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A Cap for Steve

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A poor man, a carpenter’s assistant,
To his son so very distant.
David Diamond’s dreary life,
With his son and sickly wife.

To save each penny was his wish,
Place all the earnings in a dish.
For every cent will count in time,
Every dollar, ever dime.

But poor David’s only son,
Could not see the money-fun.
This boys dreams were big and tall,
Each desire, one of baseball.

When he could have learned to save,
He was doing the catcher’s wave.
And when he could have worked for pay,
He played baseball all the day.

Daddy Dave was sick of it,
He hurled and curled, and had a fit.
Shunned his son when the word was heard
baseball—thinking it was absurd.

Did you here, the Phillies are playing?
And what is little Stevie saying?
“Daddy, can you take me, please,
To see those wondrous Phillies?”

Outraged at first, he thought a bit,
Until his little light bulb lit.
“Help me make the kitchen cupboards
And I’ll take you to see those fast home runners.”

So Steve worked hard, and did his part
But David was still hard of heart.
Finally the game was here,
And Stevie had a little fear.

Resentful as Dave may have been,
Wearing a suit, they could be seen,
Son and father crossing the lane,
To go see the big ol’ baseball game.



David watched Steve’s great eyes,
And saw that baseball was idealized.
He let the little boy drag him through
To get an autograph or two.

Gangs of children blocked his way,
Shy little Stevie had no say.
Daddy Dave just wanted to go,
But Steve first needed something to show.

Along came big blonde Eddie Condon
No other Steve was fond of.
Bending down to sign his name,
Every ink mark added to fame.

Falling off his striking head,
A ball cap of blue and red.
Steve picked it up and held it tight,
Staring eyes, so full of fright.

“Okay boy,” was what Eddie said,
“Put the hat back on my head.”
“No,” shook Steve, as he stood so small,
He wouldn’t give it back at all.

David stepped in and told little Steve,
“Give the cap.” His eyes full of grief.
But Steve held on, and pressed to his chest
And David soon grew embarrassed.

“My cap, boy” Eddie said again,
“Will I get my cap?” he wondered when.
David gave his son a shake,
And the hat, he did swiftly take.

Seeing Steve’s worshiping face,
Eddie’s heart was filled with grace.
“Aw, just let him keep it.”
As Steve’s little face lit.

“He said I could keep it did you hear him dad?”
David groaned and felt real bad.
“Yah, I heard him.” Dave admitted,
Soon the hat on Steve was fitted.

Steve’s face was shining,
As he ran his fingers over the lining.
His eyes really big, full of disbelief,
The happiest boy alive was Steve.

Nothing was said when they left the game,
Besides, “Oh look, there’s Eddie’s name.”
Printed in the sweatband, was the name indeed
As Steve hug the cap with happiness and greed.

The hat was far too big for his head,
“Mom can tuck the back,” Dave said.
When they got home, Dave was tired
And Anna didn’t understand why the cap was so admired.

Steve couldn’t go to bed,
For he loved his cap of red.
Ever ten minutes he looked at his reflect
And gave the hat maximum protection.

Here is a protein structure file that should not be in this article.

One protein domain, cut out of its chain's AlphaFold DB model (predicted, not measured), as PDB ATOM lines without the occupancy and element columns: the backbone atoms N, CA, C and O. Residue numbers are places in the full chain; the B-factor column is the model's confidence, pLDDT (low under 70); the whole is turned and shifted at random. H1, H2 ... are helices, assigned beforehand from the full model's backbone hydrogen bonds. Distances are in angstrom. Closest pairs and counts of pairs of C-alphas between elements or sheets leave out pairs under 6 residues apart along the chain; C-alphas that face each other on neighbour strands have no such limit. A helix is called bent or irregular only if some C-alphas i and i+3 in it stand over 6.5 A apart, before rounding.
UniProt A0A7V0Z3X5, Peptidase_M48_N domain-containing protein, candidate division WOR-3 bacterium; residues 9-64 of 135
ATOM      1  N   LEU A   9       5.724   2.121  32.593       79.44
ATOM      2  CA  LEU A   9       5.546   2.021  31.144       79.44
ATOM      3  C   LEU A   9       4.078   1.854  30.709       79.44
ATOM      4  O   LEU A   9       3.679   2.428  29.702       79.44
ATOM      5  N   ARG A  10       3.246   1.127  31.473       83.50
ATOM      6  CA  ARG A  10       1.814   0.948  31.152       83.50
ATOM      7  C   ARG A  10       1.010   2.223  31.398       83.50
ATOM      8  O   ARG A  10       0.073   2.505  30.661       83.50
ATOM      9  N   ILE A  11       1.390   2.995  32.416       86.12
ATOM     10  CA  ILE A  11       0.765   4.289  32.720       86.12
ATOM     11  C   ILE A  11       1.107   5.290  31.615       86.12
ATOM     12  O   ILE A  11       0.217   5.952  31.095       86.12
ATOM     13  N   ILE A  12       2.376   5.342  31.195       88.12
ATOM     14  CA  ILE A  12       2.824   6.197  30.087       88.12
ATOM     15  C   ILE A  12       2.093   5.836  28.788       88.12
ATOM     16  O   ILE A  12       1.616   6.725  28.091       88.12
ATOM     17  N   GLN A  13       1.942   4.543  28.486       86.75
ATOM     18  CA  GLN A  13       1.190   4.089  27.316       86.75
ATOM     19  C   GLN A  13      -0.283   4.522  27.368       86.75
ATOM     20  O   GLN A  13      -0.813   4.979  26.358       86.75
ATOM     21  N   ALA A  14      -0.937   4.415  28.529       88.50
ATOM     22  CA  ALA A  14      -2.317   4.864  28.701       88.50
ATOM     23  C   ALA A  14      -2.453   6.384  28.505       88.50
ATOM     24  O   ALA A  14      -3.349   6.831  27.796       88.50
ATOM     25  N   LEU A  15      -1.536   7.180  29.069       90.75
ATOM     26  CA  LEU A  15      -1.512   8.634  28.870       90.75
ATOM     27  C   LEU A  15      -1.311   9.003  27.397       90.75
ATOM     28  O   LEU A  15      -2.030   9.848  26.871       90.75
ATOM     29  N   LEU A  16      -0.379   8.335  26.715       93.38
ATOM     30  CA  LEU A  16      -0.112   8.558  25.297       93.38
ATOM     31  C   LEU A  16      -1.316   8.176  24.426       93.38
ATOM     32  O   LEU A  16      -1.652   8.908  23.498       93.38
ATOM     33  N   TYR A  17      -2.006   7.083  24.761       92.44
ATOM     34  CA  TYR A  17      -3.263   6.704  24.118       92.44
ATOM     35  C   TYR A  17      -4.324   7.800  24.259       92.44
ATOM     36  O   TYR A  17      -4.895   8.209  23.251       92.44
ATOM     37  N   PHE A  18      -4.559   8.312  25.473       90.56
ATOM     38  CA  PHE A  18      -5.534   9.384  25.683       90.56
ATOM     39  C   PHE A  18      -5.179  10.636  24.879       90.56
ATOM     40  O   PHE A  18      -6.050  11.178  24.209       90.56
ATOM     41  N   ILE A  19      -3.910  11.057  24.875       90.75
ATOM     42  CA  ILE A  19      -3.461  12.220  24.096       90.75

As days went by, Steve wore the cap
To school, to play, all over the map.
Kids came to try the treasure
And little Stevie beamed with pleasure.

David got frustrated,
With the way that hat was treated.
He found it remarkable though,
How a hat could have so much control.

One night, Steve came home late from the park
It was well past 12, the sky a velvet dark.
Finally he came back home, and David blew a fuse
He got angry, before he heard the news.

“I lost my cap,” came the little voice
He was running and he had no choice,
Loose it or keep it, he put it in his pocket
And off he ran again, faster than a rocket.

The next thing he knew, that hat was gone.
The sun no longer shone,
And Steve knew he had to go home
But not without the hat—he would not go alone.

David called him careless, it was his own fault
But Anna the mother brought him to a halt.
Steve was upset enough,
David didn’t have to make it more tough.

From that night on, Steve searched for the hat
All the time, he didn’t touch a bat.
He asked every child in town
But all said no, and turned him down.

A few weeks later, on a warm evening walk
Steve’s eyes grew in bitter shock.
On the head of a rich kid sat
Steve’s most precious baseball hat.

Steve rushed to the boy and pointed a finger
Said “That’s my hat, you little sinner!”
Snatching that cap from the rich boys head
Steve’s face was angry and red.

“Give me that hat, or I’ll poke you nose,”
Said the boy with the rich-kid pose.
David stared in disbelief,
But they found the hat—what a relief.

“Wait now, take it easy,” David said
“But that’s my hat, there on his head!
Eddie Condon gave it to me
It can’t be yours, how can it be!”

The rich boy grinned in sly emotion
“I bought it from a guy across the ocean.
My daddy paid him lots of bucks
So it’s my hat eh, aw-shucks!”

Stevie’s eyes danced with hate
For to him this wasn’t a debate.
“You’ll have to speak to my dad,”
Said the rich little lad.

“My father is a lawyer, rich is he
We’ll discuss the hat, and how it should be.”
So the three walked to the rich boy’s estate
To finished this baseball cap debate.